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動画の字幕をクリックしてすぐ単語の意味を調べられます!
単語帳読み込み中…
字幕の修正報告
If you're like me, and who wouldn't want to be (ha), then you probably also wake up
at 3 AM sometimes with a flood of urgent questions in your mind!
How do barcode readers work?
How did bubble wrap appear?
And, most importantly, is there a reason most erasers are pink?
Well, here we go!
1.
Ever paid attention to those metal or plastic tips on the ends of your shoelaces?
They're called aglets.
Sure, they keep the strings from fraying, and they make lacing your shoes much less
labor-intensive.
But here's the surprising bit: they appeared in ancient Rome, where people made them out
of glass or stone.
2.
The reason why the computer mouse is named after that cute little rodent is easy to explain:
the thing is quick and small, and not too long ago, it used to have a cord connecting
it to the computer that looked like a tail.
But when the first computer mice appeared, producers referred to them as turtles.
Makes sense!
They're covered with a hard shell, and all the moving parts are underneath this “shield.”
3.
Obviously, webcams let you see your friends and relatives who can be halfway across the
world.
But few people know that the web camera was created with a bit less noble purpose.
It was 1991, and Cambridge computer scientists were getting frustrated.
You see, every time they went to the coffee machine for a cup of Joe, there wouldn't
be any coffee left in the pot!
A journey wasted!
One day, they'd finally had enough and simply invented the world's first webcam!
They placed the camera next to the infamous coffee pot with a perfect view to check the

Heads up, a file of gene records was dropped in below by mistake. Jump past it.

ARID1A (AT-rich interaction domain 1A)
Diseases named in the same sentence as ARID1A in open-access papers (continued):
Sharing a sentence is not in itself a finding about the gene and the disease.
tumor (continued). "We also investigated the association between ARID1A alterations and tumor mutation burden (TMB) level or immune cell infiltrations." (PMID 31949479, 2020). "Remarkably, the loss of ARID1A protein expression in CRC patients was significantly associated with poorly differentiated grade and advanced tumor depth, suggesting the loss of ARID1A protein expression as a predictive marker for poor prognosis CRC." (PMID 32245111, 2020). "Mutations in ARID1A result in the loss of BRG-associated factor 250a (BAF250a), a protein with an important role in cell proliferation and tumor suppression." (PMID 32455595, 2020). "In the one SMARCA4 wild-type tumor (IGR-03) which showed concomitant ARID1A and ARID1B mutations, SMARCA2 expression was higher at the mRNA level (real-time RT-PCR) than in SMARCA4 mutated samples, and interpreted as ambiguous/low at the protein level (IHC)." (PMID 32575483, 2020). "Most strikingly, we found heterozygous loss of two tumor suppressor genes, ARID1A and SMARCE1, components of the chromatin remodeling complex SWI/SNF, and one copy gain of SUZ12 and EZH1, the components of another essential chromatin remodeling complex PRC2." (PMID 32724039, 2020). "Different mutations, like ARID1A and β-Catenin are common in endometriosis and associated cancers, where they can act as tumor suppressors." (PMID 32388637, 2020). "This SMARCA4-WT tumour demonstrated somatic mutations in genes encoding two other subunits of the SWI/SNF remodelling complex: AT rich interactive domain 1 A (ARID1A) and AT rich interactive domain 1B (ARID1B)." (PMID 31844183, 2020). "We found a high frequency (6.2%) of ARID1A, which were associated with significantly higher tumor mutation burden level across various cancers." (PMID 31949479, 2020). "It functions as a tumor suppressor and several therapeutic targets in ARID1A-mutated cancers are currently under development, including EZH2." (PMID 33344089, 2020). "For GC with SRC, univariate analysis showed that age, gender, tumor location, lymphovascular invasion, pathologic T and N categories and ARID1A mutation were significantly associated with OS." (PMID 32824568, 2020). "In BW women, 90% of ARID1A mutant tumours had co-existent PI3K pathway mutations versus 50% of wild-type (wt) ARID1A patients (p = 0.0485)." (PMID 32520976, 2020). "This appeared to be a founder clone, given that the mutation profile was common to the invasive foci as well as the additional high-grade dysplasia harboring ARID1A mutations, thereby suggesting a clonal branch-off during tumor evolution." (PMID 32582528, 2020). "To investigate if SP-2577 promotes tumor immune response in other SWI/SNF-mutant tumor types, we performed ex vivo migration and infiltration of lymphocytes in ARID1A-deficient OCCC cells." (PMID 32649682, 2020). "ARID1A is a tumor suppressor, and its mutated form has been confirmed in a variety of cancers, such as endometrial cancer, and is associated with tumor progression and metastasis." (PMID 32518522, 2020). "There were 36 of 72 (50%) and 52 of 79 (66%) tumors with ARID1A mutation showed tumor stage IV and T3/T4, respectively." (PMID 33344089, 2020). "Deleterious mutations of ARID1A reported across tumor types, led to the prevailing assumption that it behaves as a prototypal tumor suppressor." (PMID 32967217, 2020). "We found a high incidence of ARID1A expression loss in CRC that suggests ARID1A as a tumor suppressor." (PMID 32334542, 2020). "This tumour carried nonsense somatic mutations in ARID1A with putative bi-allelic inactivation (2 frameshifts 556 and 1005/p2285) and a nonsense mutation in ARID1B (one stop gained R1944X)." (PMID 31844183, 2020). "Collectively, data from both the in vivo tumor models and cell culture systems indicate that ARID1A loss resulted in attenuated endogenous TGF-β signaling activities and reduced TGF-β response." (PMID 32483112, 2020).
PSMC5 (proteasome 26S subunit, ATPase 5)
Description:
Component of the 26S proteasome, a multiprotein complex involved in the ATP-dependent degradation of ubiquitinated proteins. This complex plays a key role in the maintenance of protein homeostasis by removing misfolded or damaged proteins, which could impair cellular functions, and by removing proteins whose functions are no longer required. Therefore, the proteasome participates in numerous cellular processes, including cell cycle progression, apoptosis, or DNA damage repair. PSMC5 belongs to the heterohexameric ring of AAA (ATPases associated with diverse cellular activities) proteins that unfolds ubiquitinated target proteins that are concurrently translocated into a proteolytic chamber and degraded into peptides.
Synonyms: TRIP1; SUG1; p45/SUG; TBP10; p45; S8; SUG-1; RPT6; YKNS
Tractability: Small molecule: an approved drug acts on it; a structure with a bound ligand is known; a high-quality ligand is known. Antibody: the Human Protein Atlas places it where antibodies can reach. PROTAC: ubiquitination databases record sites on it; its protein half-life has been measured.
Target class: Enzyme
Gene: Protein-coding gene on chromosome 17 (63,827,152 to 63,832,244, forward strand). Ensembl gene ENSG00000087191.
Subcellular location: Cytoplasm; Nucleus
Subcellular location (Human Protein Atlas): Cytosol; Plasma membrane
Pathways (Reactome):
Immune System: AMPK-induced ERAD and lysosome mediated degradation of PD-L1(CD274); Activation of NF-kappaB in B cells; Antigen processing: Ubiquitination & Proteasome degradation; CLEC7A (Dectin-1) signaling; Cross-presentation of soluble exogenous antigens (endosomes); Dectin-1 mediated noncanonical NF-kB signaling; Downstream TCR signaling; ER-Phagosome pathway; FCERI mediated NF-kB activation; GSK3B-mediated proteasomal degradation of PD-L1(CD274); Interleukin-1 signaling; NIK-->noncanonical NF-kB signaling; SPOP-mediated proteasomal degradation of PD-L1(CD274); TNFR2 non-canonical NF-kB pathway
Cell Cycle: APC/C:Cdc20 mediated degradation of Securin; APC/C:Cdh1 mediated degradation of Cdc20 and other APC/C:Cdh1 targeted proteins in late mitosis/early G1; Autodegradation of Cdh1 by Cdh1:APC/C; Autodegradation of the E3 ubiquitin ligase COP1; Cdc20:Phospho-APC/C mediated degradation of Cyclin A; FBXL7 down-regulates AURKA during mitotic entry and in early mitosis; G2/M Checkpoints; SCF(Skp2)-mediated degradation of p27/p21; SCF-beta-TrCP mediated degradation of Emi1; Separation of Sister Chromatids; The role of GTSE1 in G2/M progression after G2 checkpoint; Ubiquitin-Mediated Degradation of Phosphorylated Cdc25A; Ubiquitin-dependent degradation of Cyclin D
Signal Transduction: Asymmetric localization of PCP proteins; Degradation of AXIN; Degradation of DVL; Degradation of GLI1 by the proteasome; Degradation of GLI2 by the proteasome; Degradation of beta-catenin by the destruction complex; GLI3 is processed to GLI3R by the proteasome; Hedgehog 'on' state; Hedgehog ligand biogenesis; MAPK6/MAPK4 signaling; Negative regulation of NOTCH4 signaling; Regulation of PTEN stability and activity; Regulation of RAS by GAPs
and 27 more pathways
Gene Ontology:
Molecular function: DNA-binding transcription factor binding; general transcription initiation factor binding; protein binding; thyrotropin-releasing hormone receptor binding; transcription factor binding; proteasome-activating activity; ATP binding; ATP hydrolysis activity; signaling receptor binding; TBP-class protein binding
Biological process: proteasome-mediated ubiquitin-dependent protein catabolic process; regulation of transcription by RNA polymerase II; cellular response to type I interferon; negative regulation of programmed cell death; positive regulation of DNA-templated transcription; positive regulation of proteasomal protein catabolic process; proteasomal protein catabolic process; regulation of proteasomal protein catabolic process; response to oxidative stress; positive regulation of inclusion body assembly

level.
Then they'd know right from their desks if the trip would be worth the effort!
4.
What would childhood be without hours spent sending a Slinky down a staircase?
Ah, good times…
The popular toy has been around for over 70 years, but there's more to the Slinky than
stair-time fun (and lots of tangles): its older metal version used to serve as a makeshift
antenna for engineers and soldiers.
And in 1985, one Slinky even made it to space!
Unfortunately, it refused to slink in zero gravity.
Astronauts reported that it just "drooped."
5.
Paper money isn't the most reliable form of cash because bills tend to wear out faster
than you'd think.
For example, a US 1-dollar bill usually lasts for only 18 months – after that, it must
be withdrawn from circulation and replaced.
A 5-dollar bill goes a bit longer – for 2 years, a 10 - for 3 years, and a 20 – for
4 years.
As for 50- and 100-dollar bills, they last the longest – 9 whole years!
And get this: the US Mint prints 37 million bills a day, but 95% of them go to replace
old ones that are dirty, torn, faded, and unusable.
Hey, I'll be happy to take that dirty, torn and faded cash!
Call me maybe.
6.
T-shirts were invented at the beginning of the 20th century.
In 1904, Cooper Underwear Company advertised them as a perfect product for bachelors who
couldn't sew or reattach buttons to their shirts.
Back then, you were supposed to wear a T-shirt under your collared shirt as an undergarment.
Oh, and all T-shirts at that time were white – no funny prints or bright colors.
7.
In 1957, engineers Alfred Fielding and Marc Chavannes decided to seal two shower curtains
together with tiny bubbles of air stuck in between.
Why?
It was supposed to be a cool new idea for a wallpaper!
Unfortunately for them, nobody was interested in bubbly wall décor.
But in 1961, people realized that this bubble wrap could be great protection for fragile
things!
The company's first client was IBM, who used the stuff to cover their computers during
shipment.
I don't know, I'm kind of into the wallpaper idea now that I think about it – imagine
how fun your house could be!
8.
Erasers – why are they pink?
Ok, I know they now come in all colors and shapes, but I'm talking about that classic
bubble-gum hue.
History's got all the answers!
When a stand-alone eraser appeared in 1916, it was made mainly of rubber and pumice.
Without the pumice, the thing didn't have enough friction to erase pencil marks.
Pumice could be white or red, and the color of an eraser depended on the hue of this volcanic